At the end of the financial period, the company’s registered share capital stood at EUR 166,989,130 with 982,289 shares, with the Finnish government accounting for 917,719 shares (93.4%), Finnvera plc for 63,349 shares (6.5%), and the Confederation of Finnish Industries EK for the remaining 1,221 shares (0.1%).
The company’s shares have no nominal value. The equivalent value of a share in accounting is EUR 170. The company has one share class. A minimum of 51 per cent of the company shares must be under the direct ownership and control of the Finnish government at all times. The company does not distribute its funds in dividends or in payments from its reserve for invested unrestricted capital; nor does it acquire or redeem its own shares.
At the end of 2016, Finnfund signed an agreement with State Treasury on a subordinate convertible loan of a total of EUR 130 million. The loan period is 40 years of which the first 10 years are instalment-free. The interest on the loan is 0.5% per annum for the first five years. After this period, the government may adjust the interest rate. The government is also entitled to convert the loan either entirely or partly as Finnfund's share capital.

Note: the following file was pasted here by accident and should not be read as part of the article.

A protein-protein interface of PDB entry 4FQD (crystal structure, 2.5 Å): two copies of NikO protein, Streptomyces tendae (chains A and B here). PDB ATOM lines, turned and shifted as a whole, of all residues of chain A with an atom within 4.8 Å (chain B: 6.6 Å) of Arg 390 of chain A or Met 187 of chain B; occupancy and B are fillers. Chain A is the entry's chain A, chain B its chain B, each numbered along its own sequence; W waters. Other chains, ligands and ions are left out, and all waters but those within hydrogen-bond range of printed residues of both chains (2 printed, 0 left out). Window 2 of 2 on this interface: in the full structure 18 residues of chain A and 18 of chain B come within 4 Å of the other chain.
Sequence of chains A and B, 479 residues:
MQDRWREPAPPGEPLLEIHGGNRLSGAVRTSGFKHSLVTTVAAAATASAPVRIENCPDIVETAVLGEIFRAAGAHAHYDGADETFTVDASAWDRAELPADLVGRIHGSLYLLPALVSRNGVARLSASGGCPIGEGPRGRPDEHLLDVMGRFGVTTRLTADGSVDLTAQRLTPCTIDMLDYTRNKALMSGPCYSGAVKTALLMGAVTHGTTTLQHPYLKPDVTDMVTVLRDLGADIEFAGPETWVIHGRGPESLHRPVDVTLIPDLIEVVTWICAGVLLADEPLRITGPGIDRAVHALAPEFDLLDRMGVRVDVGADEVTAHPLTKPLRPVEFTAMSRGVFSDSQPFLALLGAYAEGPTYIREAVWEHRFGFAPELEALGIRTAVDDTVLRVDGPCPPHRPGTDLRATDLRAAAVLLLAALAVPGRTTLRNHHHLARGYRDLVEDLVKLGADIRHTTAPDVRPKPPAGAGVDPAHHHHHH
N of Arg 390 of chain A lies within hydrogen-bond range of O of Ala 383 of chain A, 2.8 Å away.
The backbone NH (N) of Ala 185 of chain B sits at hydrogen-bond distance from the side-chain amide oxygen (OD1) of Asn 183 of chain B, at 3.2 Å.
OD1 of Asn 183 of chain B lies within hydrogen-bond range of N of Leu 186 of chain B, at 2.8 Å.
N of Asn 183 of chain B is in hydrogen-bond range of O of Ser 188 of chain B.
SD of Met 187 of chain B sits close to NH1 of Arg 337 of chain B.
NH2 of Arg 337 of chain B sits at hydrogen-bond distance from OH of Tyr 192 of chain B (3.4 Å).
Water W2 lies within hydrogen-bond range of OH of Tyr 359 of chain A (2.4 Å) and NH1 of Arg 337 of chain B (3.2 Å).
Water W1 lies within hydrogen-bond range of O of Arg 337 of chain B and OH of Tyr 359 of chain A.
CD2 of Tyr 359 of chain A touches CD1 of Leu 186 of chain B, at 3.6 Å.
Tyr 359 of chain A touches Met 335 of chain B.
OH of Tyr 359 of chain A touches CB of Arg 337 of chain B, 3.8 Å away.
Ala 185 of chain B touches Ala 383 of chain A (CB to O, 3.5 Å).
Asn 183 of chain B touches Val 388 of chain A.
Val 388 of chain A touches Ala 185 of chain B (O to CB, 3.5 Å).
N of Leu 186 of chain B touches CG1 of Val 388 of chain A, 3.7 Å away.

The company's shareholders decided on 30 December 2016, in accordance with the Limited Liability Companies Act Section 5(1), as a unanimous decision by shareholders without holding a meeting, to approve the granting of special rights to shares as stated in the Limited Liability Companies Act Section 10(1) related to the convertible loan between the company and the Finnish government. The government may collect receivables from the company either completely or partly by subscribing to the company's new shares in one or several allotments in such a way that EUR 170.00 of debt capital entitle it to one share. The government can subscribe for 764,705 of the Company's shares at the most. The subscription corresponds to the equivalent value of a share in accounting, and it is recorded in the company's reserve for invested unrestricted capital.